Inspired loosely by the Highsmith’s own experiences, this is a book that, read today, easily transcends the same sex relationship at its heart, despite that being a significant factor in the determination of Carol and Therese’s future. It’s simply a well told, though always ill fated, love story. I suspect it loses some of it’s power as a result, and any reader at the time it was first published would have had a very different experience. But that doesn’t detract from what a brave novel it is – honest, simple and, decades later, fresh. I liked it a lot.

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THE ALCHEMIST’S SECRET by Scott Mariani

the alchemist's secret by scott mariani

The Da Vinci Code meet 24’s Jack Bauer – utter nonsense and utterly addictive. Nothing more to say.

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SWEET CARESS by William Boyd

sweet caress by william boyd

Moving with accomplished ease between the 1970’s and flashbacks to her earlier life, this novel is told via the journals of its main protagonist, Amory Clay. A daring and alluring war photographer she falls into history and into relationships with an irresistible spirit, and Boyd has created a character that’s one of the most rounded and interesting I’ve encountered in a novel for some time. From the seminal attempted suicide of her father by way of driving the car bearing himself and his daughter into a lake, to the more widely defining events of the 2nd world war and the war in Vietnam, Amory rarely experiences a dull moment. The pages are interspersed with photos documenting her life and enriched with a smattering of real life characters, including Diane Arbus and Martha Gellhorn. It’s an intimate and intelligent portrait of one hell of a woman and of different points in time.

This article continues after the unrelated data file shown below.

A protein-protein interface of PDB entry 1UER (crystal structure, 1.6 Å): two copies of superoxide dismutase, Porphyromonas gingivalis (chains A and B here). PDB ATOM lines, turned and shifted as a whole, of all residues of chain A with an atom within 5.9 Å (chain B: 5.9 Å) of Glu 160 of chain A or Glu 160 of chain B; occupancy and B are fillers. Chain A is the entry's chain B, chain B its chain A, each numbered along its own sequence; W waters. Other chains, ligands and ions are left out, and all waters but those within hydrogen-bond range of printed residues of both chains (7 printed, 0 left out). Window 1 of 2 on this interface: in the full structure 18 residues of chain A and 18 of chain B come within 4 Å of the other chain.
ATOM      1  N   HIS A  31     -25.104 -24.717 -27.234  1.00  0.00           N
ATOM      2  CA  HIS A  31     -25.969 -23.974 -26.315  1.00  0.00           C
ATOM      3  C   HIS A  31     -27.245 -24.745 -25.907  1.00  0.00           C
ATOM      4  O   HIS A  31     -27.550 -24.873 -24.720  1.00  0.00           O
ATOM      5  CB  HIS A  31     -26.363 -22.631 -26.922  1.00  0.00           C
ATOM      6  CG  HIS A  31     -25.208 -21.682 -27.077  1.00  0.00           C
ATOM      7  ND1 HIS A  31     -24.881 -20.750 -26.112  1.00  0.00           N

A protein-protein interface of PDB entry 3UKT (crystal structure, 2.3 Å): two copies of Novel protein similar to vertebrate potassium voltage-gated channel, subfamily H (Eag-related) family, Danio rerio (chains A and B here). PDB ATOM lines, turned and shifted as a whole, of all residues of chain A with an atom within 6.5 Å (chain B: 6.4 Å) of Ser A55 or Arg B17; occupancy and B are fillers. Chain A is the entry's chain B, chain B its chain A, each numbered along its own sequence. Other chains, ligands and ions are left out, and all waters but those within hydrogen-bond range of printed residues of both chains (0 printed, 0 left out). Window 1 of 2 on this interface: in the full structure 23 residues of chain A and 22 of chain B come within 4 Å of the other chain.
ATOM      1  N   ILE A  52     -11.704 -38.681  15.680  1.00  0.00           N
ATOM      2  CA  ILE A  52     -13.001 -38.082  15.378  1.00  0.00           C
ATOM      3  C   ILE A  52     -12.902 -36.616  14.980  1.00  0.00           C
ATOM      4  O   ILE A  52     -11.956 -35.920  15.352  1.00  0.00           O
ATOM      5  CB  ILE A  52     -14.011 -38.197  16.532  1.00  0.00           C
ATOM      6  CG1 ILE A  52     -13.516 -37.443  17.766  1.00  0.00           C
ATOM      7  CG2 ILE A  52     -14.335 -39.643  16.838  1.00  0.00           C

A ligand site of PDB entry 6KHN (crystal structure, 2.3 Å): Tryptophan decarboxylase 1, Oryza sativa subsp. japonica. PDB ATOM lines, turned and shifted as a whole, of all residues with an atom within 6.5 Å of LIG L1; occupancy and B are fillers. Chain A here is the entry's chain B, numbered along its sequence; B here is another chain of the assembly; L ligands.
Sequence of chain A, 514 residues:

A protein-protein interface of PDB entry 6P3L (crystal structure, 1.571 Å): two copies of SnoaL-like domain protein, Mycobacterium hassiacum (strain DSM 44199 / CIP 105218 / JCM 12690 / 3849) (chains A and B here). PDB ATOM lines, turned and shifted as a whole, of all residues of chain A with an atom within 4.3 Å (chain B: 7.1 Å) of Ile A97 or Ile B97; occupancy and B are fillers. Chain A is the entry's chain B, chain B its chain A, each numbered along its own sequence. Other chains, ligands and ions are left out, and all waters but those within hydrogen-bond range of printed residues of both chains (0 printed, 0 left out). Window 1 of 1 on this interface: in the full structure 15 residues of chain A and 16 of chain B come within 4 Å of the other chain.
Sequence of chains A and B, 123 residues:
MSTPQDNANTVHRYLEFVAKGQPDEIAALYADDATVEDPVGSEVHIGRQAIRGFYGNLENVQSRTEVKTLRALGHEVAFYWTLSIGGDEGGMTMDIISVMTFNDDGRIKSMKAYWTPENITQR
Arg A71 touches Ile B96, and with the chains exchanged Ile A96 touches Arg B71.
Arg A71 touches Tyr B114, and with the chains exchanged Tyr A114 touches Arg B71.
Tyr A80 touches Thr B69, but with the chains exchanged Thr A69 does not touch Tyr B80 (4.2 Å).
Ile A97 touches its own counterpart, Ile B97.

However, for all that, I was left slightly dissatisfied by SWEET CARESS because I don’t feel it works as something whole and complete. Boyd has so successfully recreated the sense of a memoir as a collection of episodes that inevitably make up a life, that he’s missed out on providing the kind of unifying coherence most lives lack – we don’t tend towards tidy existences that fall naturally into chapters or linear narratives – but which I instinctively seek out from a novel.

In Amory Clay, Boyd has created a character more real than fiction and it’s ironic that this kind of backfires. It’s a small criticism, and didn’t really affect my enjoyment of the book, but it did mean that I was wondering where SWEET CARESS was going much of the time and still don’t know, despite having read to the end. I am glad I stayed with it, nonetheless, and it gave me an interesting sense of perspective to be reading a book about tumultuous times during the political storms of the EU referendum aftermath – both from a historical stance and with an eye to how individuals can choose to navigate the chaos that is erupting around us.